Right Hear, Right Now: 5 Great New Songs From Phoenix Artists
Mitchell Hillman listens to more local music than just about anyone in the Valley. He presents his picks for best new music in his column, Right Hear, Right Now.
Scattered Melodies - "Trying to Find Me"
It's been over a year in the waiting since their successful crowdsourced fundraiser fueled Scattered Melodies with enough money to record and release their second full-length album, Modern Repair. At long last, the wait is over, and you won't believe the local talent the band gathered for this 14-track album. I've listened to it a dozen or more times and it struck me that every time "Trying to Find Me" came on, I got goosebumps. Scattered Melodies is more a concept than a band. The band is, in fact, bassist Jake Johnston and drummer Josh Montag (The Wiley Ones), and what they do is invite local lead singers, horn players, guitarists, and other musicians to join them in creating their songs. It's a brilliant concept, and I find that "Trying to Find Me" is one of the best tracks to show off what they are capable of, with Laura Hamlin on vocals, Sam Wiley (The Wiley Ones) delivering a fantastic rap, Montag on piano and members of the Phoenix Symphony. It's the closest thing to a pop song on an album of rock, alternative, reggae, and indie sounds, and it happens to be devastatingly catchy. Hamlin's amazing vocals accompanying the flawless piano, and the strings on the chorus are simply magical. Be sure to catch Scattered Melodies at Last Exit Live on Friday, September 18, as they perform Modern Repair at their CD release show. It will be a spectacular event celebrating a spectacular album.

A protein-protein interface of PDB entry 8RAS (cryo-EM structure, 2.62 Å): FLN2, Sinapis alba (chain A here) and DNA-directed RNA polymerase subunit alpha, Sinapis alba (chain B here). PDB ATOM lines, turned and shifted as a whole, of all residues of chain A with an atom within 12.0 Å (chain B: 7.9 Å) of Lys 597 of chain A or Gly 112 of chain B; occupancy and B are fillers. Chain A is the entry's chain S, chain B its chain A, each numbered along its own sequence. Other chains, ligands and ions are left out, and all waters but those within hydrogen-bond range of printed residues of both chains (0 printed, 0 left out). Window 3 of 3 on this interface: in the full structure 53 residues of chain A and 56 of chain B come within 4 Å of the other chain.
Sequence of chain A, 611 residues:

Day Before Plastics - "Papaver"
It appears that Day Before Plastics may tease us to death as it releases singles in anticipation of its first full-length album, Explosive Sadness, later this year. On Wednesday, the group released "Papaver" online, and it's every bit as good as first single "Space Beach," if not better. It's also unlike nearly anything I've heard by them before. It's got a psychobilly guitar line that drives me crazy and a great groove. One thing is sure: The band's songwriting and recording skills are getting honed. And of course, I love the hell out of lead singer Dominick Provenzano's voice. He's becoming a great singer, because his voice is rough and soulful, and he has a signature sound that simply stands out from others. It is ultimately a song of sadness and loss, but in recognition of the upcoming album's title, it is one of the most upbeat songs about such a subject as possible. The dueling guitar work of Provenzano and maestro Travis Snowberger work perfectly with the head-bopping drums of Chris Zagami. The lyrics are as fascinating as the music, and I adore their method of vignette storytelling, with touches of psychedelic prose and allusions to events that are clouded in metaphor. They don't reveal everything, but they say enough to convey the feeling in spades. It's a brilliant trick. This song has upped the ante even further on how much I am looking forward to this album before the end of 2015.